The field of line work is relatively new. After Thomas Edison and his associates helped to standardize the incandescent lightbulb and home wiring systems for practical use in the last half of the 19th century, according to the National Park Service, the Edison Electric Illuminating Company of New York was founded in 1882. That would also be the start of the line worker profession in the United States.
Over the years, the standards, practices, and safety equipment used to work on high voltage lines expanded as electricity slowly spread to American households. During the Great Depression, President Franklin Delano Roosevelt’s New Deal included the Rural Electrification Act, which would ultimately lead to the formation of electric cooperatives to help illuminate the rural areas of the United States. In 1936 North Georgia Electric Membership Corporation (NGEMC) was formed, and Electricity (and line work) was brought to rural North Georgia.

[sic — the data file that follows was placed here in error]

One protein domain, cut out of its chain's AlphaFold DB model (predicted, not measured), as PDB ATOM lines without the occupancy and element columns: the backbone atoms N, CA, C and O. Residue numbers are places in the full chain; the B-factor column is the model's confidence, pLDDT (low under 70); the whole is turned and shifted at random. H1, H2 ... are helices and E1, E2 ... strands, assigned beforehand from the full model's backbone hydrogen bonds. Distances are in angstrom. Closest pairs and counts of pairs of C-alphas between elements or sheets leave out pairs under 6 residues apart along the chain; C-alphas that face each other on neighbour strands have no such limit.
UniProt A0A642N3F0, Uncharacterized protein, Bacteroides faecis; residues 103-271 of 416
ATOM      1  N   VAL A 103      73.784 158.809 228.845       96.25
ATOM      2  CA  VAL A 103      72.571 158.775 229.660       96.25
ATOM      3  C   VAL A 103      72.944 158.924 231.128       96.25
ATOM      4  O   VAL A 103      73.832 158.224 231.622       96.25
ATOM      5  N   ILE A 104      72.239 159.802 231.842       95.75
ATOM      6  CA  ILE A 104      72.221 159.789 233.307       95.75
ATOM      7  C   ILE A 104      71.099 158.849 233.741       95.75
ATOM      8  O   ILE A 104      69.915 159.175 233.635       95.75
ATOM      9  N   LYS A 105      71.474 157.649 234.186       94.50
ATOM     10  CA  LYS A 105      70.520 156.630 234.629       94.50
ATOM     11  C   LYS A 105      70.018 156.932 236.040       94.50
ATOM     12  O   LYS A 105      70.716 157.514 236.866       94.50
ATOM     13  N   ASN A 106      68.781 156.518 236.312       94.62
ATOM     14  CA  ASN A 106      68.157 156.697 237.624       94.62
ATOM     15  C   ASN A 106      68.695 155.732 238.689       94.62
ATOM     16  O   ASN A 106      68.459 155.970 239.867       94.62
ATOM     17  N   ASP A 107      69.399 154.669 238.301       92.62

As the industry grew, so did the demand for better safety practices and equipment. Many standard implements we have today were developed from improvised devices the line workers made themselves. The diagrams from NRECA below illustrate the evolving safety equipment used by line workers throughout the last century and a half.
Georgia Line Worker Appreciation Day is April 13, 2021. #ThankaLineman